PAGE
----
Making the Case
Even putting passion aside, Julius Randle has a black and white, rock solid case to make the All-Star Team. I'll make it today.
A quick note that today’s edition is free for all, mostly because I’m hoping there’s a 0.001 percent chance someone who reads it knows an NBA head coach that might be on the fence about Randle and will pass it along. Also, if you’d like to become a full subscriber, have at it:
Before we get to the case for Julius though, I have a quick game night preview and college corner, and also an update: Saturday’s Spurs game has been postponed with four Spurs testing positive for the coronavirus.
🏀 Who: Orlando (10-18, minus 6.9 net rating)
⌚️ When: 7:00 pm
½ Halftime Zoom: Click here to enter.
📍 Where: Amway Center
🤕 Who’s Out: Just Mitch for the Knicks. Frank Ntilikina is expected to join the team in Orlando after missing the last week for contact tracing.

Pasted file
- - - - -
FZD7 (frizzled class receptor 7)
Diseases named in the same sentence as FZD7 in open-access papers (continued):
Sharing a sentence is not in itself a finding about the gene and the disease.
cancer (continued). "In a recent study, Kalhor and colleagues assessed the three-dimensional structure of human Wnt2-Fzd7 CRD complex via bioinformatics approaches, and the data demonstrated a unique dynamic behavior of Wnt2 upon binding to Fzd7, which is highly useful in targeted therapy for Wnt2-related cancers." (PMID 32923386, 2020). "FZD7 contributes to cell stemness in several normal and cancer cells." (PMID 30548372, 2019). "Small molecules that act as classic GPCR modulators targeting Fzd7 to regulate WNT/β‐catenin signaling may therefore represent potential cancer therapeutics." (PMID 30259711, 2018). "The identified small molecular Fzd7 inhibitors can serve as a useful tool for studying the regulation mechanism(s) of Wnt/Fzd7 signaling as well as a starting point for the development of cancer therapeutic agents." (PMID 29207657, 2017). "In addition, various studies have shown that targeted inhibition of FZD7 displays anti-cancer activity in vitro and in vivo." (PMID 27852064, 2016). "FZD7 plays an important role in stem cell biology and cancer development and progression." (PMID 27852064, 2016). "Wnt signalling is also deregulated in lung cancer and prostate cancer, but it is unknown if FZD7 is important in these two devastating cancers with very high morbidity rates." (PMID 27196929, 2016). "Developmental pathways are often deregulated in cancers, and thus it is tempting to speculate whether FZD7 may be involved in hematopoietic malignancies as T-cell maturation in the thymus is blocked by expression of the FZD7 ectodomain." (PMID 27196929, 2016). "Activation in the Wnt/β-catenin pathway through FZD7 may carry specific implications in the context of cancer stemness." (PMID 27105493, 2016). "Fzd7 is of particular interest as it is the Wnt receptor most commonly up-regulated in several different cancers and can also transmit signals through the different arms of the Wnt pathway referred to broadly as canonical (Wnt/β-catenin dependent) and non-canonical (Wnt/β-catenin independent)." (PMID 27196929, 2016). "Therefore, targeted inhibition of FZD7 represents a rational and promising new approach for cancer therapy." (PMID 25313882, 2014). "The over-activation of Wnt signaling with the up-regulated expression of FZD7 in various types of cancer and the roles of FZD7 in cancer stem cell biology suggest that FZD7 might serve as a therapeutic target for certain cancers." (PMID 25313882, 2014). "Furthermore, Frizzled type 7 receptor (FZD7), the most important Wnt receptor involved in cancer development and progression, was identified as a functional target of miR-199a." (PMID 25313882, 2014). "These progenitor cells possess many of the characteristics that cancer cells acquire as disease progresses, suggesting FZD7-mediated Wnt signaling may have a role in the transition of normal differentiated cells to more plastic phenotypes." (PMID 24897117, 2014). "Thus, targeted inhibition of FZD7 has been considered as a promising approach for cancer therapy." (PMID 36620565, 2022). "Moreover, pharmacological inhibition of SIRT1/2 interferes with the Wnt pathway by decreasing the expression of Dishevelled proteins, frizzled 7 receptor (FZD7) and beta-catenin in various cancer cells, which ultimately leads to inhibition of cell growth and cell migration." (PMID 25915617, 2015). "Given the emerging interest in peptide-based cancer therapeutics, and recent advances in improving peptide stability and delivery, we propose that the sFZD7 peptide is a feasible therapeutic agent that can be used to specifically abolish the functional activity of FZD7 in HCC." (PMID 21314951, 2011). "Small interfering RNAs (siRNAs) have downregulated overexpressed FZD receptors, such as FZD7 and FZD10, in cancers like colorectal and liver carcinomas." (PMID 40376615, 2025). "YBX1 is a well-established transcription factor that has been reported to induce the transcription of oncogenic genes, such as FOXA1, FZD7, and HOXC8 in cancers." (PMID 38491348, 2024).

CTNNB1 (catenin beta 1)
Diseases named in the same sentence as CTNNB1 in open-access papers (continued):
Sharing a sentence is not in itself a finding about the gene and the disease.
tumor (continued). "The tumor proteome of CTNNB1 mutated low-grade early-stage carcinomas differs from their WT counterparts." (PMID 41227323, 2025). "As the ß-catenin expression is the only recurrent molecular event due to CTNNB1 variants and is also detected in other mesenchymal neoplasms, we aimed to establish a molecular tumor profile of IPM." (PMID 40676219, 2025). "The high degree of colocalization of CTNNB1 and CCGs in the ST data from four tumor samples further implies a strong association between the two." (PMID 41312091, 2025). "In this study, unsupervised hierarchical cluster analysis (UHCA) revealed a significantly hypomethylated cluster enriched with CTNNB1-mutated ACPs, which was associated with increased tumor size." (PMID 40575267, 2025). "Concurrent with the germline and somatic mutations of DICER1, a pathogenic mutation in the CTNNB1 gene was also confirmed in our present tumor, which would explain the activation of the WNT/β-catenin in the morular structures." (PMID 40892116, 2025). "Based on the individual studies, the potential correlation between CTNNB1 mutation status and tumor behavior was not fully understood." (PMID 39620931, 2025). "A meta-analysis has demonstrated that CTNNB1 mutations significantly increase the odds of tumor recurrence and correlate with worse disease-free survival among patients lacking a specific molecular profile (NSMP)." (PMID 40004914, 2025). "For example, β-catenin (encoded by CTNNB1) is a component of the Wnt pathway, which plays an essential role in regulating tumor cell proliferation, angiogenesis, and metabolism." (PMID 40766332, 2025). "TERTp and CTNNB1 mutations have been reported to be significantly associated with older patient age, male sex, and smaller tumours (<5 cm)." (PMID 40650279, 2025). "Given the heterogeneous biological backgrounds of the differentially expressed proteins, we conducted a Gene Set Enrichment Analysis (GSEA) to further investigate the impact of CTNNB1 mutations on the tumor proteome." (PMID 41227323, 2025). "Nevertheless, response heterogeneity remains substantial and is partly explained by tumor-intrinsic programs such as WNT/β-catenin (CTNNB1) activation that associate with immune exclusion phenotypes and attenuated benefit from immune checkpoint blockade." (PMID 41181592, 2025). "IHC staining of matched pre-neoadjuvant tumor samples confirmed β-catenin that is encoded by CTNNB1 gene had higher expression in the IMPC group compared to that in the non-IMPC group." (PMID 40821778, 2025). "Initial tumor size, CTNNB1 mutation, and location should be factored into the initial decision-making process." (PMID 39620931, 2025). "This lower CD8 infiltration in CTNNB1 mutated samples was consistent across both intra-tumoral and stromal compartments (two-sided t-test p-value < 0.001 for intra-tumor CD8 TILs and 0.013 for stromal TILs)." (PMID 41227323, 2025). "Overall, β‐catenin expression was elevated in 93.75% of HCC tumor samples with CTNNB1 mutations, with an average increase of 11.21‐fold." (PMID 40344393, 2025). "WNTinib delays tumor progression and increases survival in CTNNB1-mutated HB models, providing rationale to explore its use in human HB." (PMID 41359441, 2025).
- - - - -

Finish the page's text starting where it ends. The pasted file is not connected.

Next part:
The Magic, meanwhile, continue to be the walking wounded of the NBA, with Markelle Fultz and Jonathan Isaac both out for the season, Aaron Gordon out until mid-March, rookie Cole Anthony out until after the break with a rib injury, and Evan Fournier (back), James Ennis (groin) and Al-Farouq Aminu (knee) all questionable. As a result, the MASH unit is just 2-8 in its last 10 games.
📈 What’s at Stake: The Knicks have a chance to achieve at least a .500 record at the 30-game mark for just the 6th time since the 2000-01 season (that actually sounds like a lot when you think back to all the pain). They were 18-12 in 2010-11, 15-15 in 2011-12, 21-9 in 2012-13, and 16-14 in both 2016-17 and 2017-18.
🎓 College Corner 🎓
Two quick updates.
First, potential lottery pick James Bouknight saw the court for the first time in over a month last night, and didn’t waste any time announcing his presence:
Bouknight ended up with 18 points on 13 shots. There was no rust to be found. Looking at the likely position of New York’s two picks and the Knicks’ needs, Bouknight is definitely a player to watch from here on in.
Second, I’m cheating and putting a Myles Powell update in this section. Wass noted yesterday that among G-League rookies, Powell is third in scoring with a 23.3 points per game average on 51 percent shooting, trailing only Vernon Carey and Paul Reed, both of whom were drafted. The Knicks should probably figure out how to make room and sign him to an NBA deal before the end of the season.